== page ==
Netherlands East Indies;
East Timor was known as Portuguese Timor, a Portuguese colony
until 1975. It includes the exclave of
Oecussi-Ambeno in West Timor.
Japanese forces occupied the whole island from 1942 to 1945. They were
resisted in a guerrilla campaign led initially by Australian
Following the military coup in
Portugal in 1974 the Portuguese began
to withdraw from Timor, the subsequent internal unrest and fear of the
Fretilin party encouraged an invasion by Indonesia, who
opposed the concept of an independent East Timor. In 1975, East Timor
was annexed by
Indonesia and became known as
Timor Timur or 'Tim-Tim'
for short. It was regarded by
Indonesia as the country's 27th
province, but this was never recognised by the
United Nations (UN) or
The people of East Timor, through
Falintil the military wing of
Fretilin, resisted 35,000 Indonesian troops in a prolonged guerrilla
campaign, but the whole island remained under Indonesian control until
a referendum held in 1999 under a UN-sponsored agreement between
Portugal in which its people rejected the offer of
autonomy within Indonesia. The UN then temporarily governed East Timor
until it became independent as Timor-Leste in 2002 under the
Falintil leader Xanana Gusmão. Although political
strife continued as the new nation coped with poverty the UN presence
was much reduced.
A group of people on the Indonesian side of
Timor have been reported
active since 2001 trying to establish a
Great Timor State.
However, there is no real evidence whatsoever that the people of West
Timor, most of whom are from
Atoni ethnicity who are the traditional
enemy of the East Timorese, have any interest in joining their tribal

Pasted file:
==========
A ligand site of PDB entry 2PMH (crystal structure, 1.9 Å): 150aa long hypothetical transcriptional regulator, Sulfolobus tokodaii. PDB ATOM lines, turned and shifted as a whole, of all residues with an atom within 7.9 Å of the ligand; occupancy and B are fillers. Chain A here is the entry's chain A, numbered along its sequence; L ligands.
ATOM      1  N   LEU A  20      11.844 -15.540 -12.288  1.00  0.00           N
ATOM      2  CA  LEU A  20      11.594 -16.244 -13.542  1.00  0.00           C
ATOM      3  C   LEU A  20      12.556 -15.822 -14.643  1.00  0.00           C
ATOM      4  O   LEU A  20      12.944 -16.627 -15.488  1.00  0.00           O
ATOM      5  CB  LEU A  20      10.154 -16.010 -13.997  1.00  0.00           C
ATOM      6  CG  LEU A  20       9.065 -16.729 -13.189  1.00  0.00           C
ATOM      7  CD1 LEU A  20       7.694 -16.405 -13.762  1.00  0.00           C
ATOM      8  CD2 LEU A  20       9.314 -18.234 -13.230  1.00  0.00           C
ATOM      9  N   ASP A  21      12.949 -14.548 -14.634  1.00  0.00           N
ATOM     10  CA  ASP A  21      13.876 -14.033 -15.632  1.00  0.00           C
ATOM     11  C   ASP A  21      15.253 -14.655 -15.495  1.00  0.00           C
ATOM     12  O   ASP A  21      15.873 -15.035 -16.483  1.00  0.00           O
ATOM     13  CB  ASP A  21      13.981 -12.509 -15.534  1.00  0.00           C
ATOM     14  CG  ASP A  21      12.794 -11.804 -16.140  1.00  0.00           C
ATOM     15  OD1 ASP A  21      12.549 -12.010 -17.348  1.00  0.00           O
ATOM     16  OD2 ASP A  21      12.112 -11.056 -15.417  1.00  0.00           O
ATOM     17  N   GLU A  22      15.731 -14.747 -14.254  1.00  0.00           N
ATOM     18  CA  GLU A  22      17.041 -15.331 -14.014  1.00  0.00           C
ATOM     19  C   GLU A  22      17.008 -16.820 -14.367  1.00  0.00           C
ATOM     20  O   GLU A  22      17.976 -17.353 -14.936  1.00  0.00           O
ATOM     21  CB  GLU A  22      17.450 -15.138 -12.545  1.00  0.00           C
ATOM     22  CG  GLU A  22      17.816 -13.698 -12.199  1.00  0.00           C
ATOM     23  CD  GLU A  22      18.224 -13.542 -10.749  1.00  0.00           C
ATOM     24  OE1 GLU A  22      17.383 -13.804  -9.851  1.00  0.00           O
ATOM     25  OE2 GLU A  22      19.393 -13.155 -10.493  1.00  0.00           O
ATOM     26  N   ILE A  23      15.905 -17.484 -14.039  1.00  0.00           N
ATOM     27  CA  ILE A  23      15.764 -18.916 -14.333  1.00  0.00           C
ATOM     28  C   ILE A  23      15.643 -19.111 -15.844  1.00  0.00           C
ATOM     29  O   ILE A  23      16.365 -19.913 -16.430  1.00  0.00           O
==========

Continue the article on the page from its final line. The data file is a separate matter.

enemies. Additionally, East Timor's independence movement never laid
West Timor at any time, before the Indonesian invasion or
thereafter. Similarly, the government of
East Timor fully recognizes
Indonesia's existing boundaries as inherited from the
Indies. This is similar to the position taken by
Papua New Guinea
Papua New Guinea in
relation to Western New Guinea, when the former became independent of
Battle of Timor
Indonesian occupation of East Timor
List of divided islands
List of rulers of Timor
^ a b Taylor, Jean Gelman (2003). Indonesia: Peoples and Histories.
New Haven and London: Yale University Press. p. 378.
^ Gary Holton; Laura C. Robinson (2014). "The linguistic position of
the Timor-Alor-Pantar languages". In Klamer, Marian. The Alor-Pantar
^ Audley-Charles, M.G. (1987) "Dispersal of Gondwanaland: relevance to
evolution of the Angiosperms" In: Whitmore, T.C. (ed.) (1987)
Biogeographical Evolution of the Malay
Archipelago Oxford Monographs
on Biogeography 4, Clarendon Press, Oxford, pp. 5–25,
^ . 15: 502–513. doi:10.2307/4029980 (inactive 2017-01-15).
JSTOR 4029980. Missing or empty title= (help)
^ IUCN Red List: Northern Common Cuscus accessed 17 June 2010
Wetar deciduous forests". Terrestrial Ecoregions. World
^ Kaiser H, Ceballos J, Freed P, Heacox S, Lester B, Richards S,
Trainor C, Sanchez C, O’Shea M (2011) The herpetofauna of
Timor-Leste: a first report. ZooKeys 109: 19-86.
^ O'Shea, Marc and Sanchez, Caitlin. 2015. Herpetological Diversity of
Timor-Leste: Updates and a Review of Species Distributions. Asian
Herpetological Research, 6(2): 73-131.
^ J. H. F. Umbgrove, Structural History Of The East Indies
The dictionary definition of timor at Wiktionary
Timor travel guide from Wikivoyage
Media related to
Timor at Wikimedia Commons